These Maps And Charts Strike That Not A Single Country In The World Is Corruption-Free

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The devastating examples fuelled by the corruption that world is facing today are child labour, human trafficking, child mortality, poor education standards, environmental destruction and terrorism.

One of the main and major sector which is fueling corruption is the public sector. Public sector corruption is much more than the missing money which results to such devastating examples of life.

Put simple – the emergence of the sad state of life (survival) which in any case we don’t want to face it but it is happening around. It is much happening around!

Based on the expert opinion, the Corruption Perceptions Index measures the perceived levels of public sector corruption worldwide.

The appalling fact that it came across that not even one single country, anywhere in the world, is corruption-free.

The Transparency International index is calculated using 12 different data sources from 11 different institutions that capture perceptions of corruption within the past two years.

The Corruption Perceptions Index 2015 ranked 169 countries for corruption, finding that the two countries tied with a score of eight out of 100.

The 2015 Corruption Perceptions Index clearly shows that corruption remains a blight around the world. But 2015 was also a year when people again took to the streets to protest corruption. People across the globe sent a strong signal to those in power: it is time to tackle grand corruption, says Jose Ugaz, Chair, Transparency International.

Corruption Charts


Brazil and Lesotho declined the most in the index, by five points each, in Brazil’s case partly due to the unfolding Petrobras scandal which lead to riots in the country.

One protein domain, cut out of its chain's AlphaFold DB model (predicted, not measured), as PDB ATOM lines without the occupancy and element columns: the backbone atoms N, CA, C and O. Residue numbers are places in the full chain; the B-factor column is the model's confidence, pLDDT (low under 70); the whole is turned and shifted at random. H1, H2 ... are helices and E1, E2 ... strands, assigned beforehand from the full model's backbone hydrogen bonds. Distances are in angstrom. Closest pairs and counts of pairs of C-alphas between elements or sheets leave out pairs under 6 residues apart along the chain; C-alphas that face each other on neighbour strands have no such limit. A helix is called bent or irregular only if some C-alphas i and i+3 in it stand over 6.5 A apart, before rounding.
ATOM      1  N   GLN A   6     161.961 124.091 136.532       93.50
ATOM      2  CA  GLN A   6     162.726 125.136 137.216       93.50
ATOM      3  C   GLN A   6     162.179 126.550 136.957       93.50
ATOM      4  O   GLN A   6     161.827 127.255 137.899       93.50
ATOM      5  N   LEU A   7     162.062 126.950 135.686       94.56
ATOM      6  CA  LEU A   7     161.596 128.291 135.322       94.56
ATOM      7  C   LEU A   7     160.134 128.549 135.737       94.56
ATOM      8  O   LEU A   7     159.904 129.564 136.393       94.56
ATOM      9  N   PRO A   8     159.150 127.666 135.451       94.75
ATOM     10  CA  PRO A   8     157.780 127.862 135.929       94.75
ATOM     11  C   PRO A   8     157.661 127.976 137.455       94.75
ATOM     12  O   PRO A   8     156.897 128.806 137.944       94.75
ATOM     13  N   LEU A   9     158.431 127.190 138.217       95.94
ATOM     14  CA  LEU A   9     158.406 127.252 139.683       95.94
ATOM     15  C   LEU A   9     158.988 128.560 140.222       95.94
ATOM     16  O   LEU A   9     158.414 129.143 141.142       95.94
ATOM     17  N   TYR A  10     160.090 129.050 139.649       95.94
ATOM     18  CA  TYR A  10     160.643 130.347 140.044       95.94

Corruption Charts


In terms of what the world looks like by index score, the below map shows that African and Asian countries are typically more prone to corruption, at least by this year’s scores.

You can also view an interactive version of this map here.

Corruption Charts

And below the map tells how the scores have changed since the 2014 index, which shows that South America has shown the greatest decline of all continents.

You can also view an interactive version of this map here.

Corruption Charts

In Angola, 70 percent of the population live on US$2 a day or less. One in six children dies before the age of five – making it the deadliest place in the world to be a child. More than 150,000 children die each year. But not everyone’s suffering.

The disturbing fact is that five of the 10 most corrupt countries also rank among the 10 least peaceful places in the world.

“Corruption will stop only when we collectively fight against it,” says photographer AM Ahad of his sad portrait of the nine-year-old child worker in Bangladesh which tells that instead of going to the school, she spends her days sorting bottles at a recycling factory.

“It is crucial that we change the common mentality of accepting corruption and treat the crime as the terrible thing that it is.”

Explore Transparency International’s full Corruption Perceptions Index map below:

Cover Image Source: Transparency International.


Ayush Garg

Content Developer. Strategist. (A true) Startup Enthusiast. A kind of a guy who relies on analysis, and writes to spoil the masks. A threat to humor, if one liners could kill. Twitter: @profylayush.

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